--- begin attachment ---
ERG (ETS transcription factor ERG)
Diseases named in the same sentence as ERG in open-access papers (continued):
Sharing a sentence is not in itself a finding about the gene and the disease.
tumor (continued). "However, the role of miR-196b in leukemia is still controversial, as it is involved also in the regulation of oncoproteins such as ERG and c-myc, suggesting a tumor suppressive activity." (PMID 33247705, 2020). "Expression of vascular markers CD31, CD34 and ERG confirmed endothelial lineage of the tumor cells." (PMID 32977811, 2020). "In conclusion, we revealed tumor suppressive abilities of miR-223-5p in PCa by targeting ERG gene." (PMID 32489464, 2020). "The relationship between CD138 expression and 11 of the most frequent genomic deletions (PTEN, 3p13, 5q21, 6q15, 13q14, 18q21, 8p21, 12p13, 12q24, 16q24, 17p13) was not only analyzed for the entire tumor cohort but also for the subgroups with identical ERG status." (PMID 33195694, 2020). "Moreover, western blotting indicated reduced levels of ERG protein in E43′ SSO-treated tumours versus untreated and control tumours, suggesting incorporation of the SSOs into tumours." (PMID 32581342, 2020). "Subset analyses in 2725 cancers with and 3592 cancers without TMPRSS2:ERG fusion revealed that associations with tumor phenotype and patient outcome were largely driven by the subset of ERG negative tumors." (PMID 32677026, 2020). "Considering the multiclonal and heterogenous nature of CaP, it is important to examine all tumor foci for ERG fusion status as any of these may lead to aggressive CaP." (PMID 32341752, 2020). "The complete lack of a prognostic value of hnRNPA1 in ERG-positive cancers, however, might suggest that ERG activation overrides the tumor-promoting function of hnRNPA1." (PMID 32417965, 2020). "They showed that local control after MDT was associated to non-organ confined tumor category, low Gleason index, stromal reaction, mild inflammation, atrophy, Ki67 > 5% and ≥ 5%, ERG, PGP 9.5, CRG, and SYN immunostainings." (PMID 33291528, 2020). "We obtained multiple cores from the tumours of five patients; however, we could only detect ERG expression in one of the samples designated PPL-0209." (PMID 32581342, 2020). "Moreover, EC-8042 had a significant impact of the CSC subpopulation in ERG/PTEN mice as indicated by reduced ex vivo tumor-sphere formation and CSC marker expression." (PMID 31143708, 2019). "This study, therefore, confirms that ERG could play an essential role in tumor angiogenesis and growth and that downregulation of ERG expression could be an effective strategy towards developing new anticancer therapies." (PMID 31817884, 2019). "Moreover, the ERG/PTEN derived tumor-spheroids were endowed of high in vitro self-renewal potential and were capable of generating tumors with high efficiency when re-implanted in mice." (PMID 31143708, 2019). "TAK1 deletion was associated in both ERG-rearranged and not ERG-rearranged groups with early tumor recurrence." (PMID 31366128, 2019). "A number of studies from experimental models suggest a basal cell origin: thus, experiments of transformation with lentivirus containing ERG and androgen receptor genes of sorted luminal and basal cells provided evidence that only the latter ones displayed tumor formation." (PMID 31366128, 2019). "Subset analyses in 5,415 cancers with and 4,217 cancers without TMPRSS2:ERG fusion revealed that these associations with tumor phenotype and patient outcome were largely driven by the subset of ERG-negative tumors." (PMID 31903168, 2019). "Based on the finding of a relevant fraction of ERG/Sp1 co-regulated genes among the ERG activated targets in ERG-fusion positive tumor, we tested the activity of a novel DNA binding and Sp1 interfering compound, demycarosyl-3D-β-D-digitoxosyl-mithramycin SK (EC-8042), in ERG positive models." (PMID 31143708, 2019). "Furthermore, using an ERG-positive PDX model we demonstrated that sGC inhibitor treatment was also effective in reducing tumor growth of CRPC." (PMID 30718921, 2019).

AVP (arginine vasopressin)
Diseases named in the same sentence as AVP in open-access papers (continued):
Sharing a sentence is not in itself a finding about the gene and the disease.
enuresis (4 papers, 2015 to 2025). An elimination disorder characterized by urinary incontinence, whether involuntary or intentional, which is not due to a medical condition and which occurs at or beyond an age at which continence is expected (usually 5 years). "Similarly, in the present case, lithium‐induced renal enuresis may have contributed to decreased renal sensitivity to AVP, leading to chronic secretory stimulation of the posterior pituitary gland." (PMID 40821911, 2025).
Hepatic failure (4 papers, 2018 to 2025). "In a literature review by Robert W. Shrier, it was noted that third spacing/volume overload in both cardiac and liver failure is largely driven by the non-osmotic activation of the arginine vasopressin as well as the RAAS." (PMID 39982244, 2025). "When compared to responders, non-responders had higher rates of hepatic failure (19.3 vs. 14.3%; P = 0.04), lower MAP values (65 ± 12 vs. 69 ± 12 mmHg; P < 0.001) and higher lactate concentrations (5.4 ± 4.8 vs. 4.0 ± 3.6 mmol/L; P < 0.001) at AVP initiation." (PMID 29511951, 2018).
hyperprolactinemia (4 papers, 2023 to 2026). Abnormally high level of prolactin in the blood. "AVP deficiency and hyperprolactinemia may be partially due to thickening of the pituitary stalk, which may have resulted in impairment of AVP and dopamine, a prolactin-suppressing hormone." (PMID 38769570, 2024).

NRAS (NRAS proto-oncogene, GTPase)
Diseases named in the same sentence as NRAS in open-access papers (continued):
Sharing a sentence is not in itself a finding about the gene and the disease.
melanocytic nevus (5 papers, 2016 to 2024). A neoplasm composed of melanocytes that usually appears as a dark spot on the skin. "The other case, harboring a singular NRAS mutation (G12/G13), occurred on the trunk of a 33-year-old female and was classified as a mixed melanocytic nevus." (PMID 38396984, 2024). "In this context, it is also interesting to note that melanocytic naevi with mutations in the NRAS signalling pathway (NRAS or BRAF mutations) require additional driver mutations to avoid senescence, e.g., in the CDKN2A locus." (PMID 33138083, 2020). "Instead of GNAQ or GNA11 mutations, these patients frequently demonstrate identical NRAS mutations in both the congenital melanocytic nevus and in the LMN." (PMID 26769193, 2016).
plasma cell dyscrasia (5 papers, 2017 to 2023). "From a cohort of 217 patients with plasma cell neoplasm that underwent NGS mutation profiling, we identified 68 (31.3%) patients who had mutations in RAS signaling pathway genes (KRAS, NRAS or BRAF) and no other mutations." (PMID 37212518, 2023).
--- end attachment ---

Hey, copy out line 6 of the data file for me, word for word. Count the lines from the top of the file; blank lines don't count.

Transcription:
Diseases named in the same sentence as AVP in open-access papers (continued):